This utility has a private interface to the file compression file system, dcfs.

  4. Kernel phase

    The kernel phase is the final stage of the boot process. During this phase, the Solaris OS is initialized and a minimal root file system is mounted on the ramdisk that was constructed from the boot archive. If the boot archive is the installation miniroot, the OS continues executing the installation process. Otherwise, the ramdisk contains a set of kernel files and drivers that is sufficient to mount the root file system on the specified root device.

    The kernel then extracts the remainder of the primary modules from the boot archive, initializes itself, mounts the real root file system, then discards the boot archive.

Packing and Unpacking the Miniroot

The ramdisk-based miniroot is packed and unpacked by the root_archive command. Note that only SPARC based systems that support the new boot architecture have the ability to pack and unpack a compressed version of the miniroot.

Caution – Caution –

The Solaris Express version of the root_archive tool is not compatible with the Solaris 10 version of the tool. Therefore, ramdisk manipulation should only be performed on a system that is running the same Solaris release as the archives.

For more information about packing and unpacking the miniroot, see the root_archive(1M) man page.

Software Installation and Upgrades

To install or upgrade the Solaris OS, you need to boot the miniroot from either CD/DVD or from the network. In both instances, the miniroot's root file system is the ramdisk. This process enables you to eject the Solaris boot CD without having to reboot the system. Note that the boot archive contains the entire miniroot. The construction of the installation CD has been modified to use an HSFS boot block. The miniroot is then packed into a single UFS file that is loaded as the ramdisk. Note that the miniroot is used for all OS installation types.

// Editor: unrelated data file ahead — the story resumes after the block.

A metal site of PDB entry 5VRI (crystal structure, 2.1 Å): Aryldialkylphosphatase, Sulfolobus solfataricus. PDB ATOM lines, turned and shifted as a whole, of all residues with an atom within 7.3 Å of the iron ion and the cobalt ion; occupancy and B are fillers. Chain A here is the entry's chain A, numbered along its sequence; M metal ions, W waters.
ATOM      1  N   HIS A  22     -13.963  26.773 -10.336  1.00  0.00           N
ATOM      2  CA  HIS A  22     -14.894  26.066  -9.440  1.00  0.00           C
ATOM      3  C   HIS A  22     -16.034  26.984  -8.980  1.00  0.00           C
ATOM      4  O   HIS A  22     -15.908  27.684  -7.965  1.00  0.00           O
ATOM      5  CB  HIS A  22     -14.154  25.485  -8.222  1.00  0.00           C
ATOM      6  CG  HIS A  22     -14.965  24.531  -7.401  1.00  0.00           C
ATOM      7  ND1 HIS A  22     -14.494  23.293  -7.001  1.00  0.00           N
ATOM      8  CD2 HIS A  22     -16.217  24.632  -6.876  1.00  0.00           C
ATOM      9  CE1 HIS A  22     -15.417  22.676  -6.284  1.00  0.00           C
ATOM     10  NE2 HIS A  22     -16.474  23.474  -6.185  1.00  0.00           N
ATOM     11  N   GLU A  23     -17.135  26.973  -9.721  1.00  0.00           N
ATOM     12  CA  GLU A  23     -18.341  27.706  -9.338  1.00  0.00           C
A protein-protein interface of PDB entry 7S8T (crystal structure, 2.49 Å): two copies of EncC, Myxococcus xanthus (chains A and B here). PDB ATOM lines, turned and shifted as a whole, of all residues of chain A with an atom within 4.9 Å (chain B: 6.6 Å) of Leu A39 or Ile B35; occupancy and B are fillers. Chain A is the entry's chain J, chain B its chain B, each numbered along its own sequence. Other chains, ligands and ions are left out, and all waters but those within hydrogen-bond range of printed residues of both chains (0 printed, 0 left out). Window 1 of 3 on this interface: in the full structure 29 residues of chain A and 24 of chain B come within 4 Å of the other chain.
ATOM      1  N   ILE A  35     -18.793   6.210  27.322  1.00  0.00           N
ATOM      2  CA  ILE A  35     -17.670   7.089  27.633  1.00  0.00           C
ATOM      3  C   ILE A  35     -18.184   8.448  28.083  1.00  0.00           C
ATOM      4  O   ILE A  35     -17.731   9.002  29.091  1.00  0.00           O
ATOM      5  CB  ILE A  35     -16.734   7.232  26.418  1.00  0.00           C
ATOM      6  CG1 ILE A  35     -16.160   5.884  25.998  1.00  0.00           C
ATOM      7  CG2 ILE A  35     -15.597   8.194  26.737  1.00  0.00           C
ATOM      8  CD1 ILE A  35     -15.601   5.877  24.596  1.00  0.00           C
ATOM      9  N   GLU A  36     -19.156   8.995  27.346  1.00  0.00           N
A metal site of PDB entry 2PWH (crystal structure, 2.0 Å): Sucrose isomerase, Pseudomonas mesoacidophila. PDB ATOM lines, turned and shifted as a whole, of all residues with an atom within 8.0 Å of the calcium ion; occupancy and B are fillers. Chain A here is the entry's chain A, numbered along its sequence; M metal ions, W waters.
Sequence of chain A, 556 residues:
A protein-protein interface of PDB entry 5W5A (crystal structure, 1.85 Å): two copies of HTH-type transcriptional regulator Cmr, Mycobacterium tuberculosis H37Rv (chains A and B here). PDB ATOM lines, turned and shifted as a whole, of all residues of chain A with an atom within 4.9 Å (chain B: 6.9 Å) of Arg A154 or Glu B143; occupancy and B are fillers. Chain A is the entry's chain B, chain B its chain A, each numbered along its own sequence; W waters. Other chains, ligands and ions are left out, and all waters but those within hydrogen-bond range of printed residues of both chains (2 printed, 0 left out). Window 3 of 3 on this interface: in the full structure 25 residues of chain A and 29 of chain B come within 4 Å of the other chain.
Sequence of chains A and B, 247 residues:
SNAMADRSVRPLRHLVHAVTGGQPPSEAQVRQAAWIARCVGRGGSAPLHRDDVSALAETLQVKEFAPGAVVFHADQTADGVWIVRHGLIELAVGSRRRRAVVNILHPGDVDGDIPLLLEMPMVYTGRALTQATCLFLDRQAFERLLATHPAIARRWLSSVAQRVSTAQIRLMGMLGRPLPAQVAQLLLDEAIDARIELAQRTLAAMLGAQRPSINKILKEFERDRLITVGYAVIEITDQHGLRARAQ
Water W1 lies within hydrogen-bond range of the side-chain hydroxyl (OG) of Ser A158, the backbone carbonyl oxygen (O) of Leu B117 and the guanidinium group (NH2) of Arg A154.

Installation Memory Requirements

If you are running a Solaris Express Community release or an OpenSolaris release, the minimum memory requirements to install a system is 512 Mbytes of memory.

For the Solaris 10 release, the minimum memory requirements to install a system have been increased from 256 Mbytes of memory to minimum of 384 Mbytes of memory. This amount of memory enables a text-based installation only. To run the installation GUI program requires a minimum of 768 Mbytes of memory.

Changes to the Network Boot Server Setup Process

The network boot server setup process has been modified. The boot server now serves a bootstrap program, as well as the ramdisk, which is downloaded and booted as a single miniroot for all installations, whether booting from CD/DVD or performing a network installation by using NFS or HTTP. The administration of a network boot server for a network boot over both NFS or the wanboot program (HTTP) remains the same. However, the internal implementation of the network boot process has been modified as follows:

  1. The boot server transfers a bootstrap in the form of a boot archive to the target system.

  2. The target system unpacks the boot archive in a ramdisk.

  3. The boot archive is then mounted as the initial read-only root device.